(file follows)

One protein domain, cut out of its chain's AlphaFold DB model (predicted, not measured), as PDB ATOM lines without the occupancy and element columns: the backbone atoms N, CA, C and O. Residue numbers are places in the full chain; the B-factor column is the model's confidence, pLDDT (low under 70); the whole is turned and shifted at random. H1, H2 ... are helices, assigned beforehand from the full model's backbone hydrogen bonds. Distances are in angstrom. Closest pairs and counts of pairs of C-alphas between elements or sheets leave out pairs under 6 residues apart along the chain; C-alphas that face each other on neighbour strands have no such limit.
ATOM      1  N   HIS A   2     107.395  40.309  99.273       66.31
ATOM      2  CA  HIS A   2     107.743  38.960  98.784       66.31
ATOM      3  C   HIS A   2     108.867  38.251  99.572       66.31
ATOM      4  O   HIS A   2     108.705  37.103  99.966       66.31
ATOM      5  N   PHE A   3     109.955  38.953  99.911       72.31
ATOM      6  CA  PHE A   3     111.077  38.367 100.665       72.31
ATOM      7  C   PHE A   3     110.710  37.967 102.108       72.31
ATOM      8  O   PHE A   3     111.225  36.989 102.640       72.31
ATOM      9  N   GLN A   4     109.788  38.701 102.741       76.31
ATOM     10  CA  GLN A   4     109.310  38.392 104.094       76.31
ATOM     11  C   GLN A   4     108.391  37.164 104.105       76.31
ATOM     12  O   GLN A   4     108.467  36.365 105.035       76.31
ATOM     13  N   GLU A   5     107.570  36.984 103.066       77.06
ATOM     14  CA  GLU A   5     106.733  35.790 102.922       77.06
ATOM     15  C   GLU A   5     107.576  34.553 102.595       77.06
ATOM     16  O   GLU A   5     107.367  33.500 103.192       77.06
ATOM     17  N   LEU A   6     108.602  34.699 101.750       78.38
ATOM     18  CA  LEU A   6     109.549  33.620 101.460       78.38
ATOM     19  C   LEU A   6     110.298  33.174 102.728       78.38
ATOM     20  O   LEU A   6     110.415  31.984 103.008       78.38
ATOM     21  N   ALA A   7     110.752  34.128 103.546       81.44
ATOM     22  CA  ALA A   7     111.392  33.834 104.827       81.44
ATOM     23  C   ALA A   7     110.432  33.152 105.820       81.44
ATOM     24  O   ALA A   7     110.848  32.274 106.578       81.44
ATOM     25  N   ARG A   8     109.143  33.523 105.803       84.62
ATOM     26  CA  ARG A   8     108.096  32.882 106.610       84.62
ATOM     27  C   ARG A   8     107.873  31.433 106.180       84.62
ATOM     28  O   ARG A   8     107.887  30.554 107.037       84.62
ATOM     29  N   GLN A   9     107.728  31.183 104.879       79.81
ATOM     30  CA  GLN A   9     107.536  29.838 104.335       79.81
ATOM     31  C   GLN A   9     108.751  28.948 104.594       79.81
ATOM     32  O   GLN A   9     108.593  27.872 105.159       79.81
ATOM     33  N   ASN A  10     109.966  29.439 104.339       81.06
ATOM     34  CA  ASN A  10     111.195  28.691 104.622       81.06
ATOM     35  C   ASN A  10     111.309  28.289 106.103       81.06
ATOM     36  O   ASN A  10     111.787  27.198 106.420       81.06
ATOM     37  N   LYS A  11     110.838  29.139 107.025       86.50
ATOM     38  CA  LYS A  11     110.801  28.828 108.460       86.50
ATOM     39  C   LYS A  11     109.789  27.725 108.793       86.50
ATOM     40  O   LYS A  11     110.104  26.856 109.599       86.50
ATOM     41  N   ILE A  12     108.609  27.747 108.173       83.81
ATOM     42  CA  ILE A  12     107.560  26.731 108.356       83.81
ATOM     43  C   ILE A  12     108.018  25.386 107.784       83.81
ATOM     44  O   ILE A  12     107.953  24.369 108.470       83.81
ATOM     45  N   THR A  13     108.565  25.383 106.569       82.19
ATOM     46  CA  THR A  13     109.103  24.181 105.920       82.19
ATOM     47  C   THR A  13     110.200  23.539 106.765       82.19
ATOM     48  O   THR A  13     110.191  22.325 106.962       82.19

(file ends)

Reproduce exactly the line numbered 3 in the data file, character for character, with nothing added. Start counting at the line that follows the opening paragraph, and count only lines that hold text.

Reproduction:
ATOM      3  C   HIS A   2     108.867  38.251  99.572       66.31